Cutting a New Path
Shouts of childish laughter drift from a revamped storefront in the little town of Bryson City, North Carolina. But this storefront isn't a toy store. It's a school: the Mountain Discovery Charter School, serving children in kindergarten through grade eight.
And it's something of a Kenyon creation. Mary Ellen Hammond '78 is one of its founders, and Hannah Levin '01 is the art teacher.
Bryson City, located in North Carolina's Great Smoky Mountains, is an ideal place for Hammond from the standpoint of career--she and her husband, Jim Parham, run Milestone Press, which publishes guidebooks for outdoor adventure enthusiasts. But when Hammond moved to rural Swain County after graduation, she didn't consider the school system. Then, in 1995, she and Jim had a son, Sidney.
The idea for a charter school owes a good deal to what Hammond saw volunteering a half day a week in Sidney's overcrowded elementary school. "The first year," she says, "he had music class for thirty minutes each week. The second year he had thirty minutes of music class every other week. In contrast, all children had thirty minutes of physical education each day. There were several coaches to serve each school, but only one music teacher to serve three schools in the system. There was no art teacher at all for his school.
"I felt there was an imbalance there--a cultural choice to make phys ed more important than the arts and more important than academics. Kids who weren't naturally inclined toward football and calisthenics at an early age were being pigeonholed in a negative way."
Hammond felt that many students weren't being challenged, and she realized that in her small county there weren't many alternatives to public education. "There was only one private school, and that was actually out of reach of most parents in the county, because the income level is so low," she says.
So Hammond began talking to other parents in the community, as well as to business people and educators, about starting a charter school. "Maybe if I'd known what a big job it was going to be, I wouldn't have done it," she laughs.
The process of creating a charter school is, to put it mildly, arduous--as is the paperwork. The board for the prospective school has to submit a business plan, an education plan, and a marketing plan. Hammond and her fellow board members met weekly from January through August of 2001, working on the application. That December, they had to defend it in person before the North Carolina State Board of Education.
Approval came in February 2002. Then came the hunt for a location. One of the biggest challenges for charter schools, Hammond says, is that they're not allowed to use state funds to buy a building--only to rent. Swain County didn't offer a lot of options. Finally, the school settled on its present site, a storefront that sat vacant next to the biggest grocery store in the county. Mount Discovery welcomed its first students in the fall of 2002.
"The space used to house a drugstore and then a Dollar General store, so it was not a huge space but it met code in terms of the square footage we needed," Hammond says. "Basically, it was one big empty box with a row of windows at the front. We put the multipurpose room at the front; the classrooms do not currently have windows. The space had a vacant lot next to it, so we put a chain-link fence around it. At the end of the first year, the parent committee purchased a swing set and a sand box."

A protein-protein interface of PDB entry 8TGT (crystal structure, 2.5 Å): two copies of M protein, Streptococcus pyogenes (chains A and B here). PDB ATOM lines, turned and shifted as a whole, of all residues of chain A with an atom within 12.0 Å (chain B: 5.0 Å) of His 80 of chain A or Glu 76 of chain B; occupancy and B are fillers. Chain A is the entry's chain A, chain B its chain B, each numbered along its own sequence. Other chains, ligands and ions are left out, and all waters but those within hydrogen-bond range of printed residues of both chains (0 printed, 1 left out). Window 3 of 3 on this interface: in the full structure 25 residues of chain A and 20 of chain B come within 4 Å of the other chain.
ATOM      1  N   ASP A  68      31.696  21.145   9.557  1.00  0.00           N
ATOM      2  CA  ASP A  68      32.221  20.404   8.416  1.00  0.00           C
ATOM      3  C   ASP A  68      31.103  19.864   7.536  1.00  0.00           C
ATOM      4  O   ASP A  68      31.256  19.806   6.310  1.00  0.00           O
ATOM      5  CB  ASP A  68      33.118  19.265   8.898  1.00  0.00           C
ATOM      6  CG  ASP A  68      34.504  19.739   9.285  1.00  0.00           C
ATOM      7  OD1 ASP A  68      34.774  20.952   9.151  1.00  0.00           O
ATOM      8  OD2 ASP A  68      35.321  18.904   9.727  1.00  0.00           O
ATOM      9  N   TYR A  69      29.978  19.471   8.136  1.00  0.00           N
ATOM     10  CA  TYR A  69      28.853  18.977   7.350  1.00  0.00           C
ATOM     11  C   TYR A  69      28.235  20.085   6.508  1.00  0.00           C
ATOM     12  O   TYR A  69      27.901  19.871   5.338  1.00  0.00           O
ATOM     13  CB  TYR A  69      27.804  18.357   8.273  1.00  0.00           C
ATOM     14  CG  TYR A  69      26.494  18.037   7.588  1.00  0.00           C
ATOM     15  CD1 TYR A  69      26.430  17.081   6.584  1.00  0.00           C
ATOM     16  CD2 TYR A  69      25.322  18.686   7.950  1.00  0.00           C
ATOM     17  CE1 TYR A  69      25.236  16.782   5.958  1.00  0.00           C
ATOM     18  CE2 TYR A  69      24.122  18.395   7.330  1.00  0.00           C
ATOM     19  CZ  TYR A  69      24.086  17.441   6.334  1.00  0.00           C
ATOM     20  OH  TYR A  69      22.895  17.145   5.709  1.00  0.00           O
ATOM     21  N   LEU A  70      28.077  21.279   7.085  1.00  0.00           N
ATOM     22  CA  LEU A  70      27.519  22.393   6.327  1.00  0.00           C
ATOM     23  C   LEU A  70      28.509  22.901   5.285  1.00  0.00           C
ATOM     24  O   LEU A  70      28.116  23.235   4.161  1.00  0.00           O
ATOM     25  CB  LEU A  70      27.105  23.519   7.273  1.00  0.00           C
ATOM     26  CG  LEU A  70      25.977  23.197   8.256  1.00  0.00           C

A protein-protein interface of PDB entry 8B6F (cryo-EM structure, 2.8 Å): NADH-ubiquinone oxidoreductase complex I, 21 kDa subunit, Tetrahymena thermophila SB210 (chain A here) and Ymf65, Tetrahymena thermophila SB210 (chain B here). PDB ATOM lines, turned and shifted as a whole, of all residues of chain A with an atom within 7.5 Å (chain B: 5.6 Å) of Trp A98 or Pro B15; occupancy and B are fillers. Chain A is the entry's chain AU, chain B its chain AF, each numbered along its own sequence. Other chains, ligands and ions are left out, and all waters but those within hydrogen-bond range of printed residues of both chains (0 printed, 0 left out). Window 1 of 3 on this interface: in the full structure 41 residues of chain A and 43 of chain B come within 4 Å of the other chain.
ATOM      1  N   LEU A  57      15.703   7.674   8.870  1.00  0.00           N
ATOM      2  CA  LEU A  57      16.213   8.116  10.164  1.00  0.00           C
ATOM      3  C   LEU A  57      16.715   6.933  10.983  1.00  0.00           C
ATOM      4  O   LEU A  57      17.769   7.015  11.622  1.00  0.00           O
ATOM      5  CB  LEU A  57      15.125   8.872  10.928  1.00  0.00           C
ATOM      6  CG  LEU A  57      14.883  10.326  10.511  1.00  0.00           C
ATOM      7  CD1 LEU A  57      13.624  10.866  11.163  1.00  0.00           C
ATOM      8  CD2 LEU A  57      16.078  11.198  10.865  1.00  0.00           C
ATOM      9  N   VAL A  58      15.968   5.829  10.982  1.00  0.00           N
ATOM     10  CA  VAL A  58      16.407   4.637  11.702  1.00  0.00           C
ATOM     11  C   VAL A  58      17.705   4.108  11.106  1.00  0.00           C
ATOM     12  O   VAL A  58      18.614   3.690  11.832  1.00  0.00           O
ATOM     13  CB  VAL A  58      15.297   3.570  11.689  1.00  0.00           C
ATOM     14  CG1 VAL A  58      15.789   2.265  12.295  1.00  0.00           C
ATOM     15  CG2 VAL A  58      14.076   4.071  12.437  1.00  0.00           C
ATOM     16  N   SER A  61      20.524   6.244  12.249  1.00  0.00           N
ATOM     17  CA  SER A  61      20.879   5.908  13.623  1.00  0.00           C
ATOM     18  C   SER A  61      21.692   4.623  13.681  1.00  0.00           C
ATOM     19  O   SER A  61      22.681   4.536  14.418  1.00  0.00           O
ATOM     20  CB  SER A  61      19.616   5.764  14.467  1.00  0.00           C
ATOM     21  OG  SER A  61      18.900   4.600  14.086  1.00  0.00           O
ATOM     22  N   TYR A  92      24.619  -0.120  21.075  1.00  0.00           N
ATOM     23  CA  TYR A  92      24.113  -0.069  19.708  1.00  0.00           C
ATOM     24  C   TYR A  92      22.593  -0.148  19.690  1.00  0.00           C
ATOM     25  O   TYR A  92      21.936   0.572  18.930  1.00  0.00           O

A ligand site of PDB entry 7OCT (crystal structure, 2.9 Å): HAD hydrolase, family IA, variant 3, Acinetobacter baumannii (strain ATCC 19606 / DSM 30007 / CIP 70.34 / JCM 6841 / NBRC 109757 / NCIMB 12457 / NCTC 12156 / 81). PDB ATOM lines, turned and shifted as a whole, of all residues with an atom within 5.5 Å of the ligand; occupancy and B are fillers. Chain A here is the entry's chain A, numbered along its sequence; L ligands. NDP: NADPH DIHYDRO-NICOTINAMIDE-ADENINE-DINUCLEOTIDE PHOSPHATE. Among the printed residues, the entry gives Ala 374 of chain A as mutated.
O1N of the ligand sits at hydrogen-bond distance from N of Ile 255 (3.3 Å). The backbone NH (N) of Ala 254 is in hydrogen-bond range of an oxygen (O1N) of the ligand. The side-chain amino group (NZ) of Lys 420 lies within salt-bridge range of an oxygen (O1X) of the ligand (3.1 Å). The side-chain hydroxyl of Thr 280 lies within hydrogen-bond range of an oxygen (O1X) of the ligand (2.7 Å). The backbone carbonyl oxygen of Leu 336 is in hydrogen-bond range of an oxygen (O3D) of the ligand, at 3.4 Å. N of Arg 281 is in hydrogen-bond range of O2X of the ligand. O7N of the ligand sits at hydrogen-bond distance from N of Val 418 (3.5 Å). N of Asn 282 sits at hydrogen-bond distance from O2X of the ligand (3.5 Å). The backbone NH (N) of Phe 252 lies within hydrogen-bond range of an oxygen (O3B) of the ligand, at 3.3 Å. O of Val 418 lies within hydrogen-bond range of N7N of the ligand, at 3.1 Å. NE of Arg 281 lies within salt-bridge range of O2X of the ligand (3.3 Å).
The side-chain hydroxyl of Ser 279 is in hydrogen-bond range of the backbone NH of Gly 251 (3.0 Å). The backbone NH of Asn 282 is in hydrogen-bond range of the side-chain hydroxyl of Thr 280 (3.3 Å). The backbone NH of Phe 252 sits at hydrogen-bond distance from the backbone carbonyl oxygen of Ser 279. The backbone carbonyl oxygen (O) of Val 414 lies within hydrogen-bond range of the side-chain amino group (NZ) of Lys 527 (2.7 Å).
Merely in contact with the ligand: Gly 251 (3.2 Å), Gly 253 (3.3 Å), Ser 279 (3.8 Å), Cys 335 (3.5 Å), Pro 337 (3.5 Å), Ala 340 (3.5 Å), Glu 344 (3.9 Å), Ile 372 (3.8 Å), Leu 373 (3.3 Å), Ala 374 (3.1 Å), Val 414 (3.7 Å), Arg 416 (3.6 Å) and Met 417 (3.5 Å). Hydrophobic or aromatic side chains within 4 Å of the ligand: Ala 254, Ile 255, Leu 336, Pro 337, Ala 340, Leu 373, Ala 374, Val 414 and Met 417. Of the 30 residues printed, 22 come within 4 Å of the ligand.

There was no furniture, so parents, students, and teachers brought their own from home. And one of those teachers just happened to be Kenyon graduate Hannah Levin.
Levin had come to Mountain Discovery as an Americorps VISTA volunteer after graduating with a degree in art. She was able to use Americorps' grant resources to bring in local artists to work with the students, and she drew on her own contacts.
"I grew up two hours north of here and my parents are both artists," Levin explains, "and I'm very connected to the artists' community."
The local community helped build the art program, too. "I had a family offer to pay for a fiddler to come," says Levin. "We also did a documentary photography project with a book-arts person, and that was all funded through the community."
Soon after starting her volunteer work, Levin was hired as Mountain Discovery's art teacher. She sees the school as a fertile mix of resources. Parents and community members join teachers in contributing their skills and expertise to the curriculum. "We come to the school as teachers, but also as people, so we can incorporate our own interests in things," she says. "For instance, I'm teaching the younger kids how to clog. I've brought my own guitars into the classroom to teach the students how to compose a song." Many projects, like quilt-making, center on community traditions.
Hammond values this reaching out. One of the great strengths of small charter schools, she says, is that "teachers who don't necessarily come from a traditional teaching background don't have preconceived notions of what kids can and cannot do; the path isn't worn so deeply through the grass."
And speaking of grass, both Hammond and Levin are looking forward to the school's future location: an eleven-acre campus located on a hilltop, where facilities are currently under construction.
"Right now we don't have the money for a building, so we're using modular units," Hammond says. But, she adds, the site "has a great view."
Do you have feedback on this page?